Sergei Rebrov promised so much when he arrived at Tottenham Hotspur in the summer of 2000.
The Ukrainian had been lethal in front of goal for Dynamo Kyiv for the previous eight years alongside a certain Andriy Shevchenko. Indeed, the £11million Spurs and Sir Alan Sugar spent on him to make him their club-record signing looked to be a good piece of business (Guardian).
He returned a rather modest first season tally of nine goals in 29 Premier League appearances although his troubles of adapting to English football appeared to continue.
Things were not helped for Rebrov when George Graham was sacked and replaced by Glenn Hoddle, as the former England manager did not see the forward as a key member of his side.
Hoddle utilised the Ukrainian from the substitutes bench more often than not and a year later, it seems Rebrov ran out of patience with him.
Speaking in an interview with BBC Sport in April 2002, he stated: “I want to move to a club where I feel like a player. Somewhere where the manager wants to see me as part of his squad. I want to believe Hoddle has faith in me but sometimes it is hard. This is the most difficult situation of my football career.”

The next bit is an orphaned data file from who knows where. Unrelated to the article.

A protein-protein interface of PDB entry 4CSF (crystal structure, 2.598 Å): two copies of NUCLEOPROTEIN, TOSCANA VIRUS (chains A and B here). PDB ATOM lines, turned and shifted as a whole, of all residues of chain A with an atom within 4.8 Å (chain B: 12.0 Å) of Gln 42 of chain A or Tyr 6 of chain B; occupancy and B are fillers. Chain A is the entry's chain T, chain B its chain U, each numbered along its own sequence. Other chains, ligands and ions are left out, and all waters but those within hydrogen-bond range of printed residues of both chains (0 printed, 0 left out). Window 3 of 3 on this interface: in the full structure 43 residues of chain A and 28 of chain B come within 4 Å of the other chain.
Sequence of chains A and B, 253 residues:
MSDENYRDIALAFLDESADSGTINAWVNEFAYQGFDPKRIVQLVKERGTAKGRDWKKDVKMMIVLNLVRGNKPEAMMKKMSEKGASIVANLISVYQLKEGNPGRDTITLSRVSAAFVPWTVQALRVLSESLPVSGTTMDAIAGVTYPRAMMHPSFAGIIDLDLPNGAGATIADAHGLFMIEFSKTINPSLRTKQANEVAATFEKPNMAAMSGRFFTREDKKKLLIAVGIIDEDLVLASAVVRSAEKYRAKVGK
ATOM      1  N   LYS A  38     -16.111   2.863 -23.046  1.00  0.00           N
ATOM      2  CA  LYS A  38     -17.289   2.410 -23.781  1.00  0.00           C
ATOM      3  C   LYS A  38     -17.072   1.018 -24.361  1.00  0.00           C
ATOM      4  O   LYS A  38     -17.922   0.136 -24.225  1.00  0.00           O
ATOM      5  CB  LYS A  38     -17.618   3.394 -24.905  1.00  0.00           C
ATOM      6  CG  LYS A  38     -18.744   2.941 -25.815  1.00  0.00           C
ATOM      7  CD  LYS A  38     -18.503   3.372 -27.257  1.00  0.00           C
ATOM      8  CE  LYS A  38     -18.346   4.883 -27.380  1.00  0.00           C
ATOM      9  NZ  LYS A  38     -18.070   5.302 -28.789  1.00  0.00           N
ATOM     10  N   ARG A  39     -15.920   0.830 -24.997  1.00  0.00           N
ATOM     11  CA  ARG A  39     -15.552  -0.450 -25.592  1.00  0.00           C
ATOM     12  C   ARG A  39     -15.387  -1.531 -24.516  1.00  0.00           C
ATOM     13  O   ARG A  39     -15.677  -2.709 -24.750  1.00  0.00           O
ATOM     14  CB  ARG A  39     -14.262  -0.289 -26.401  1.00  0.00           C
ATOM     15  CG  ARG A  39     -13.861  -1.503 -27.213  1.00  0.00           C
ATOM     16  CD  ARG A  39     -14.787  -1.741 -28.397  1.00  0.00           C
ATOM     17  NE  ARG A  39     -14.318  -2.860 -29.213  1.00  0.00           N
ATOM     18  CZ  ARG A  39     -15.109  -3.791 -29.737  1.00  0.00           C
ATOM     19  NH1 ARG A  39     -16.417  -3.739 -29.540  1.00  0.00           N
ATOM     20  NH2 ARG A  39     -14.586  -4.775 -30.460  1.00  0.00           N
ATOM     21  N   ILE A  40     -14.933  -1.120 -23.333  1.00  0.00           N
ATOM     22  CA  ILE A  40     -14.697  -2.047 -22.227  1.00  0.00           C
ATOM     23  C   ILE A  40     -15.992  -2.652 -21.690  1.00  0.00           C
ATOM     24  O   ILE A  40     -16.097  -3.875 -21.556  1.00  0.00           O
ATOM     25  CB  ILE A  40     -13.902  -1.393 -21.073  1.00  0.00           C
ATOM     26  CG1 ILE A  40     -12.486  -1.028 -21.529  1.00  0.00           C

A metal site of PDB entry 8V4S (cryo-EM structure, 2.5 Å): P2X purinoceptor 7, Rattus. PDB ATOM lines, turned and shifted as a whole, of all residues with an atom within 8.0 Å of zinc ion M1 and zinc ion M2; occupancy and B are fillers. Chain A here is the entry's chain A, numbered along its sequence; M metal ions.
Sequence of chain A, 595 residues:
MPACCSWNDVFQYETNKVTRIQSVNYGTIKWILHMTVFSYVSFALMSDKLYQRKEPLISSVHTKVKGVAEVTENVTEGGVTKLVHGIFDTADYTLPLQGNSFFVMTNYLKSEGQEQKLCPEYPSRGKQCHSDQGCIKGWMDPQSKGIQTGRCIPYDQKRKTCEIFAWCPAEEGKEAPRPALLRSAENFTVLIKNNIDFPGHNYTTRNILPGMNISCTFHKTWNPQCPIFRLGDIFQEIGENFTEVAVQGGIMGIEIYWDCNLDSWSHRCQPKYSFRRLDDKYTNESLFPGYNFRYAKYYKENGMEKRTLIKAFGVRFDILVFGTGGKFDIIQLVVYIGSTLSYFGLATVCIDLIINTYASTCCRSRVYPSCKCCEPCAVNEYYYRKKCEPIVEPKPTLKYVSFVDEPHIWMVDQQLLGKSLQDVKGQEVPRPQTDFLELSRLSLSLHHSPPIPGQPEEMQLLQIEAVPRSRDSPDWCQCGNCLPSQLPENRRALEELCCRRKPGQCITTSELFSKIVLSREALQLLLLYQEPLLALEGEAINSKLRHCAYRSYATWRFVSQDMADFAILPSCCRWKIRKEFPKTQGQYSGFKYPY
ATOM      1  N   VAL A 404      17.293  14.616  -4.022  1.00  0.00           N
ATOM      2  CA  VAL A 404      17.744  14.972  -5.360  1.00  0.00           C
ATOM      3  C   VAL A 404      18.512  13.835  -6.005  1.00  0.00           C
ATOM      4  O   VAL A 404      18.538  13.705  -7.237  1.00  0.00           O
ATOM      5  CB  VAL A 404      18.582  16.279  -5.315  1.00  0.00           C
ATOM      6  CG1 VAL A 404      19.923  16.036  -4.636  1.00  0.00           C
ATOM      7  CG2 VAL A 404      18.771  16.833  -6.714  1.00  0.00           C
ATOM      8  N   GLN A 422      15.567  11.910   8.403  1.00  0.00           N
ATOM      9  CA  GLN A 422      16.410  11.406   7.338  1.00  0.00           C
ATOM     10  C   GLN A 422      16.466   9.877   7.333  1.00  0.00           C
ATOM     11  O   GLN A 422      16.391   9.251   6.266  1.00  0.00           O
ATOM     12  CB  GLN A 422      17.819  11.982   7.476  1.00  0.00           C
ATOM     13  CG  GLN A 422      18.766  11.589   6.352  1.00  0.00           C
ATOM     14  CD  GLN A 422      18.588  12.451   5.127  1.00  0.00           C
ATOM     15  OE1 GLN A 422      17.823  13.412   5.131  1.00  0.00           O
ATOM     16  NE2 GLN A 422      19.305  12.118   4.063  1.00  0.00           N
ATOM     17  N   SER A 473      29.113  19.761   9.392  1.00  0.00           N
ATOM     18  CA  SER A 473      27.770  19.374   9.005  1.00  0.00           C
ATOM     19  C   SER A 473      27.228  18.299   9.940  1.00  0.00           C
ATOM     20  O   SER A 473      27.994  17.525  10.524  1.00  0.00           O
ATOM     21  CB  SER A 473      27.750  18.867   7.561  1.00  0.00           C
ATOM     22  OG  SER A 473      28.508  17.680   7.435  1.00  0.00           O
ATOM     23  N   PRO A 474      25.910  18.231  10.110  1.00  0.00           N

Following that outburst, he found himself out on loan with Fenerbahce for the final two years of his Spurs contract where he managed just four goals in 38 top-flight appearances.
He subsequently returned to England and signed a one-year deal with West Ham United, however, he managed a paltry one goal in 27 appearances in the Championship before returning to Dynamo Kyiv and finding his form once again.
Towards the end of his career, Rebrov turned out for Rubin Kazan and amateur side Irpin before hanging up his boots and trying his hand at management, where he has been at the helm of Kyiv, Al-Ahli and now Ferencváros.
It would seem Hoddle’s arrival at Tottenham sent the forward’s career on a downhill spiral.
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